Population ecology, reproduction and locomotion of the sand dollar Sculpsitechinus auritus in the Gulf of Suez, northern Red Sea

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Biology Department

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Amina Soliman; Asma Amleh; Selim Kafafy; Arthur R Bos

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Research Article

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Marine Biodiversity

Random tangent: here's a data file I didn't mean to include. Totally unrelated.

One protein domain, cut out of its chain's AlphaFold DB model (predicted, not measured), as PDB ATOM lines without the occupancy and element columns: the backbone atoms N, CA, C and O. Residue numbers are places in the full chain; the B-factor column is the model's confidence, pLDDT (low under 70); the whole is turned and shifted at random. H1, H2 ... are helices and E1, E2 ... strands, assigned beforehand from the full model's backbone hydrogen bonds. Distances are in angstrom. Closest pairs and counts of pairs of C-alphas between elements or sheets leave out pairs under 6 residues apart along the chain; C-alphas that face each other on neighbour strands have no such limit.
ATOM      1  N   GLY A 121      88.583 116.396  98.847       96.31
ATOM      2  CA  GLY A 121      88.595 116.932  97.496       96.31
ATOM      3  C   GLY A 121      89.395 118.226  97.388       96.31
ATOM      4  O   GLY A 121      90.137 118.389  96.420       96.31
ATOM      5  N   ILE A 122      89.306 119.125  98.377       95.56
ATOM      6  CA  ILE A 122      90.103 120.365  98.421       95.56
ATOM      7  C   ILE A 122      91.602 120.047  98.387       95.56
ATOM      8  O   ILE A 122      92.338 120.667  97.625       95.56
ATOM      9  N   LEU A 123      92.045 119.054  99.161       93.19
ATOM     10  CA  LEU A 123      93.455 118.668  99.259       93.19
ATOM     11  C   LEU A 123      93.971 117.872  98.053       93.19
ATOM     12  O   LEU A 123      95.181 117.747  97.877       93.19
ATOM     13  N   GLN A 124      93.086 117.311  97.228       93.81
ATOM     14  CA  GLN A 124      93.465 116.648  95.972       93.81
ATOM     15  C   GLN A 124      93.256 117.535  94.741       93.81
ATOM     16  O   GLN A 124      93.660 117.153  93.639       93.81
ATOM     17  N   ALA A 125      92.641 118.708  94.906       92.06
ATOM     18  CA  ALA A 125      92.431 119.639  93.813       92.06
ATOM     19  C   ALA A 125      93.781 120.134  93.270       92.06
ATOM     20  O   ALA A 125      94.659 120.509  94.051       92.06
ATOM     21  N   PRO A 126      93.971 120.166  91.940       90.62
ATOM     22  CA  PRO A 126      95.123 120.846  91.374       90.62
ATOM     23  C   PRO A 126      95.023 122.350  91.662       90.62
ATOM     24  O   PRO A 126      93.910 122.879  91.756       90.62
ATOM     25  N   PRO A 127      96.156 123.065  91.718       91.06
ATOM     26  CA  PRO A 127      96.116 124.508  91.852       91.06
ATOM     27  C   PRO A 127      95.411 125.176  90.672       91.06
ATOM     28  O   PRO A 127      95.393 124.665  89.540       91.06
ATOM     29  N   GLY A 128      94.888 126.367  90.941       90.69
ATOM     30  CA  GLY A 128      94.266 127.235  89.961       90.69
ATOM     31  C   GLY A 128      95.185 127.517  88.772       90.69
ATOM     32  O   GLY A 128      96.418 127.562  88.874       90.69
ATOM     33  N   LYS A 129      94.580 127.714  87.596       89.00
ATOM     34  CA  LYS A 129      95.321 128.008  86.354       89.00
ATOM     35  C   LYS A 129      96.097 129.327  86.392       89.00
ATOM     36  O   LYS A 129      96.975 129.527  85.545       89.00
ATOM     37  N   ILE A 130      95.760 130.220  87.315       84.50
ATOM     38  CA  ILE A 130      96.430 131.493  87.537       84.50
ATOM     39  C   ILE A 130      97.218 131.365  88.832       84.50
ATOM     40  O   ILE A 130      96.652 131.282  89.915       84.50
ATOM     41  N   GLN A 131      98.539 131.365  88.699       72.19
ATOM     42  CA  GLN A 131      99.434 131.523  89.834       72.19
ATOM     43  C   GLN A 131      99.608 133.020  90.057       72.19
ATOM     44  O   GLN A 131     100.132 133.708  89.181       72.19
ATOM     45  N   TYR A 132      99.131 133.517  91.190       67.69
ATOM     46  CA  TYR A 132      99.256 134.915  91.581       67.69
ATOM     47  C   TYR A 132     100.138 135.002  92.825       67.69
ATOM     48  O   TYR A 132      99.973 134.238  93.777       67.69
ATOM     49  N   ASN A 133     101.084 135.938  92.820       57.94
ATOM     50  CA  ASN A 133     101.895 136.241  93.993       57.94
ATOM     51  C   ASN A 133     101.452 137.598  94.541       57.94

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The population ecology of the sand dollar Sculpsitechinus auritus was studied in shallow coastal habitats of the Gulf of Suez, Egypt, from January 2013 to October 2014. Bimonthly sampling revealed that 95 % of the individuals had a width of 100–145 mm and that juveniles were absent throughout the sampling period. The mean gonadosomatic index (GSI) reached peaks of >2 % in September 2013 and August 2014, which concurred with seasonal highs of water temperature. Declining GSI values indicated that spawning took place between October and January. Histological examination of the gonads confirmed that spawning started in October. Locomotion rate was 88.7 mm h−1 in September, which was significantly higher than 56.3 mm h−1 in December. Similarly, water temperature was significantly higher in September (26 °C) than in December (17 °C), most probably explaining locomotion differences. Organic matter and grain size fractions of the sediment were not significantly different. Maximum density of 0.68 individuals m−2 was found at 4 m depth, whereas at other depths densities were significantly lower (≤0.05 individuals m−2). The epibiotic brittle star Ophiodaphne scripta was found on >67 % of the sand dollars and its frequency was significantly higher (>1.5 per host) between September and November coinciding with the onset of S. auritus’s spawning period.

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